Beavis and Butt-Head were the most awkward and adolescent of this crop of fictional teen buds, which also made them the most endearing. They objectified women — they were both entranced and repulsed by the notion of the mythic “slut,” a word they used a lot on the show — but it was largely done in the way that insecure boys sometimes act before they wise up. The fear, of course, is that guys like Beavis and Butt-Head don’t grow out of it, turning into misogynists, or worse, but not unlike Judge’s later series, King of the Hill, Beavis and Butt-Head always exuded a wholesome air, convincingly arguing that its main characters were basically decent, even if their attitudes or politics might not be your own.
Similarly to fellow Texan Richard Linklater, whose Boyhood came out a couple decades later, Judge envisioned Beavis and Butt-Head as a casually profound encapsulation of what’s eternally true about the icky, work-in-progress reality of being a boy. Everybody in Beavis and Butt-Head knew that Beavis and Butt-Head were idiots — thoughtless, coarse and profoundly uncool — but their immature behavior seemed, in part, to be a byproduct of living sans parental supervision. Without blaming the entertainment industry or whoever was occupying the White House, the show made a persuasive case that kids — and especially boys — are deeply influenced by what they see around them, for better and mostly for worse. They’re basically helpless, fumbling around trying to act tough so that nobody catches on to how unconfident they feel, turning to heavy metal and the TV in the hopes of finding male role models.
That’s if you wanted to see Beavis and Butt-Head as a cultural commentary, of course, which many people didn’t. (It was easy enough to just enjoy these knuckleheads and the appealingly crude animation.) Do the Universe only occasionally seems to be about anything more than nostalgia, which is okay since there’s plenty that’s hilarious in the movie. (Of the sequel’s many running jokes, my favorite involves a parallel-universe Beavis and Butt-Head.) When the film does address contemporary culture, it tends to be benign fish-out-of-water stuff — our heroes are confused by smartphones — but it can also be more pointed. One especially memorable moment occurs when they stumble into a college lecture about white privilege, which — because they are morons — leaves them elated because they think they’re now allowed to get everything they want as white males. They proceed to walk into a cafeteria, cutting in front of everyone else and grabbing all the food: “It’s okay, you didn’t know,” Beavis says in response to the shocked faces. “We didn’t either.”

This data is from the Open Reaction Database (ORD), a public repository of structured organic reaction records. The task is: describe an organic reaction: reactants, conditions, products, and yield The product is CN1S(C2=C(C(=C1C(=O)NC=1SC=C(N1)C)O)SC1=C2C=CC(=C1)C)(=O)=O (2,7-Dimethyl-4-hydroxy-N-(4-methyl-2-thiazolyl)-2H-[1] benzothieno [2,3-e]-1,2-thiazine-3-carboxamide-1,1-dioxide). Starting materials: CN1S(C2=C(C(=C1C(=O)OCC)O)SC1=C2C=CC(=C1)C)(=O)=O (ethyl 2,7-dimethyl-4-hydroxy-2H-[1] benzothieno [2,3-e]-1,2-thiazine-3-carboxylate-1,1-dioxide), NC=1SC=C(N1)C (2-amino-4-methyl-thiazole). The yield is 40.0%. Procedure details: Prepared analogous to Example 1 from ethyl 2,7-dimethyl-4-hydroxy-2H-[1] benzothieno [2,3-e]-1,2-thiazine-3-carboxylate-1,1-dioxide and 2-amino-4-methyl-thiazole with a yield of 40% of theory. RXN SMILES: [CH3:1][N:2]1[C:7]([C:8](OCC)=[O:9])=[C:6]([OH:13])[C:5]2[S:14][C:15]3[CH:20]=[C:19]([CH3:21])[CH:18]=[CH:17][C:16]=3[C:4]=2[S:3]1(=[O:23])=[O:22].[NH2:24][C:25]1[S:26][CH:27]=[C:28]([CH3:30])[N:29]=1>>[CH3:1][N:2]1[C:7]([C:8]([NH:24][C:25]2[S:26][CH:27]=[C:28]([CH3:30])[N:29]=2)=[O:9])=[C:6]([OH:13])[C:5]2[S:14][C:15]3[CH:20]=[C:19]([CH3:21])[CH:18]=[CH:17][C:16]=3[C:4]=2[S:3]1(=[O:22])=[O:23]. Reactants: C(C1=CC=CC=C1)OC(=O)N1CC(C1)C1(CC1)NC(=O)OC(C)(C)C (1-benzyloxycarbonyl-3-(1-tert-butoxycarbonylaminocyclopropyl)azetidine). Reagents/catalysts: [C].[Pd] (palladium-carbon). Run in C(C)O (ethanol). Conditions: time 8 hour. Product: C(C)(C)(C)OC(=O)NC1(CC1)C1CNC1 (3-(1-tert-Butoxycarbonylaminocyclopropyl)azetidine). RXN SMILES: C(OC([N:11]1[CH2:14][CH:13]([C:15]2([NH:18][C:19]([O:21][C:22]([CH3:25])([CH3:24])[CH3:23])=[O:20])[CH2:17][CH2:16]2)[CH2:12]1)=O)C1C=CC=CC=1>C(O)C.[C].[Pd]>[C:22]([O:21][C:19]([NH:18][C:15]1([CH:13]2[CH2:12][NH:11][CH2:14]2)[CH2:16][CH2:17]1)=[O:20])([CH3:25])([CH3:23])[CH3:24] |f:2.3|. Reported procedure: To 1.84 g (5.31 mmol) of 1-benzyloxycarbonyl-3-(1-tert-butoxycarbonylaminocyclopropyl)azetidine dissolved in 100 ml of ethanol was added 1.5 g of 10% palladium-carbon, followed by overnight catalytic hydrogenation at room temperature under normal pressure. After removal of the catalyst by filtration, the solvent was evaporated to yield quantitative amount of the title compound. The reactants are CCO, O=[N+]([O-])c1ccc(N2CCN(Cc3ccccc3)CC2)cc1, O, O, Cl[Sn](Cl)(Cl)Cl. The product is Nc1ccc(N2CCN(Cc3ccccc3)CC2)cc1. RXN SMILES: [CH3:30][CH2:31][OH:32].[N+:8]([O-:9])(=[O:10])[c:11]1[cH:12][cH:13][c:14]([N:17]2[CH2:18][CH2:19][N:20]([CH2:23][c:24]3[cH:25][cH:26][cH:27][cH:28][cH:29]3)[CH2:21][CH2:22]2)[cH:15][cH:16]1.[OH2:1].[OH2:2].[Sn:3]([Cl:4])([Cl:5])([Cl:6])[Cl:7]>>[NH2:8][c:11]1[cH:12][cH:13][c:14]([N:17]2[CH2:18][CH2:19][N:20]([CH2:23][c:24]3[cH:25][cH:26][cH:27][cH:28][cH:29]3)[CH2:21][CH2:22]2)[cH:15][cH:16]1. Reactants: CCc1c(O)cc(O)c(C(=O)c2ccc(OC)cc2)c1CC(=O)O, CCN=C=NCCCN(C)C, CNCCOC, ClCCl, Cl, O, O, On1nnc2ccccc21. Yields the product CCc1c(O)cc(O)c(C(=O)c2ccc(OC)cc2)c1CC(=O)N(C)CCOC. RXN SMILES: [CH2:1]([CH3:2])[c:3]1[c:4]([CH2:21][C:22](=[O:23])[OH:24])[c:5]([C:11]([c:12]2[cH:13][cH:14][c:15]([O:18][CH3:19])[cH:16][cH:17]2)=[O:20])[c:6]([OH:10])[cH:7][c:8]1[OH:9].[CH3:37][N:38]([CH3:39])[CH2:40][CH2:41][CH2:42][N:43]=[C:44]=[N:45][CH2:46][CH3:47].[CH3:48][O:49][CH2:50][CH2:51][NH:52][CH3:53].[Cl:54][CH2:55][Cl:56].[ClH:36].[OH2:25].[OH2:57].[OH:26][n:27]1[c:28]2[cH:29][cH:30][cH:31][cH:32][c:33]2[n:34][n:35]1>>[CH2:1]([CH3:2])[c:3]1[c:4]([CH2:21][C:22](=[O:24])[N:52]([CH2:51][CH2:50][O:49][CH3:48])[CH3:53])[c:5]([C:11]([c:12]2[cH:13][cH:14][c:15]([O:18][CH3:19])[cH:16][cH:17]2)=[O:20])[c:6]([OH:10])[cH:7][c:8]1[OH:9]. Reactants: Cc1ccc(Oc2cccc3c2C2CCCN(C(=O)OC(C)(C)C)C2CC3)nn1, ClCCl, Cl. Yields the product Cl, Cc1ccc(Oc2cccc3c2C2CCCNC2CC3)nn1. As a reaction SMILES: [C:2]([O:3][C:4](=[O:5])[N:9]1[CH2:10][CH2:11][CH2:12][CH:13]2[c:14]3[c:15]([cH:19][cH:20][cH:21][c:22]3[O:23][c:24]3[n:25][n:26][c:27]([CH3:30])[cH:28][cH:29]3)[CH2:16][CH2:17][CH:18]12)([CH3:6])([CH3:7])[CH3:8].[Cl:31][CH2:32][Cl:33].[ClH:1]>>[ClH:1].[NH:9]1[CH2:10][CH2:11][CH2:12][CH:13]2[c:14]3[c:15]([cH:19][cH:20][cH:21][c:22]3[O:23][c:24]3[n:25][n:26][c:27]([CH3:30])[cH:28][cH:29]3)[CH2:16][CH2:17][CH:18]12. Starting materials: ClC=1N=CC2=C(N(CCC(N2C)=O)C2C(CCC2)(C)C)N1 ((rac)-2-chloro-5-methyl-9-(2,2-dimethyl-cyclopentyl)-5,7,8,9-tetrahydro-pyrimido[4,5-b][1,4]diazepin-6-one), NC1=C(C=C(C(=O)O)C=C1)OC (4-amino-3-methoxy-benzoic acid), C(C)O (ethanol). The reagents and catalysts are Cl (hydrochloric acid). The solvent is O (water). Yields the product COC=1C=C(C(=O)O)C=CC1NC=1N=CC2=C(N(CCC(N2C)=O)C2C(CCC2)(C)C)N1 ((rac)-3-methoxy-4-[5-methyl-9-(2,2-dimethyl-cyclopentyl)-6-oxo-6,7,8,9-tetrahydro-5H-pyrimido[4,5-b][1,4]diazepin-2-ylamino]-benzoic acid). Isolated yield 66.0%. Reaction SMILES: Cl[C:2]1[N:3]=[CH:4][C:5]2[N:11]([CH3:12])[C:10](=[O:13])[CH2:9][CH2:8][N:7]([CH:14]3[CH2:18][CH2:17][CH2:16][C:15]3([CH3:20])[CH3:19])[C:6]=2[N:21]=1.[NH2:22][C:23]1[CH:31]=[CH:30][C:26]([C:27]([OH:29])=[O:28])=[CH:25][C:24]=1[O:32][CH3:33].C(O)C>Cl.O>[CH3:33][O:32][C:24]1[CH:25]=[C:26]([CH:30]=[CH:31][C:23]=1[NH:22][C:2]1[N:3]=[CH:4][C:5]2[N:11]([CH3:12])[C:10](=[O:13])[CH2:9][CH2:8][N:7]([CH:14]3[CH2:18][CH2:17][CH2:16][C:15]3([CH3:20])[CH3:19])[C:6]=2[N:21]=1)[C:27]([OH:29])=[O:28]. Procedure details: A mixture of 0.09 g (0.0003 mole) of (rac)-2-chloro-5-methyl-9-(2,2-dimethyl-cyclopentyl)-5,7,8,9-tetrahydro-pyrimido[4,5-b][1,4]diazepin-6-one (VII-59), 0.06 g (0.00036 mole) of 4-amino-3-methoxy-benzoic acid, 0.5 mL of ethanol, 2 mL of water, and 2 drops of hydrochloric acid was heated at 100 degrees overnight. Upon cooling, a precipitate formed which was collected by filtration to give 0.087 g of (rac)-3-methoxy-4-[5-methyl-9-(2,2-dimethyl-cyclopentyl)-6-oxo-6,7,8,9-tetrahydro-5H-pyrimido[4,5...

It’s one of the few recent white-priviledge/“cancel culture” jokes that’s actually clever, illustrating how a lot of idiot white people — not just Beavis and Butt-Head — misunderstand why other people find them so exhausting and entitled.
Touchingly, the dynamic between these buddies hasn’t changed in 30 years. Butt-Head remains the alpha of the friendship, demeaning Beavis and carefully asserting his dominance. In Do the Universe, Beavis shows a little bit more of his sensitive side, developing real feelings for Serena — which, naturally, Butt-Head will mock him for. (It’s worth pointing out, though, that he doesn’t resort to using any homophobic slurs.) But deep down, Butt-Head knows he couldn’t live without his old friend — as time goes by, they seem even more destined to be together, navigating hormones and social discomfort with that nervous laugh they use to punctuate any situation, mostly because they’re terrified of silence.
Perhaps you can relate from being that age. Maybe you’re raising a teen boy yourself right now. You want him to grow up to be a good person, but at that age, god, it feels like a crapshoot. And yet, Beavis and Butt-Head Do the Universe is weirdly optimistic — not just about its protagonists, but boys in general. Near the end of the film, a side character comes to a realization: “They’re just two very, very stupid and horny teenagers,” she says, her voice heavy with acceptance.
That’s all they’ve ever been. Which doesn’t mean you can’t hope that, someday, they’ll be more than that. In the meantime, though, this film is here to remind you what an awkward, delicate age it can be — but, also, a really damn funny one.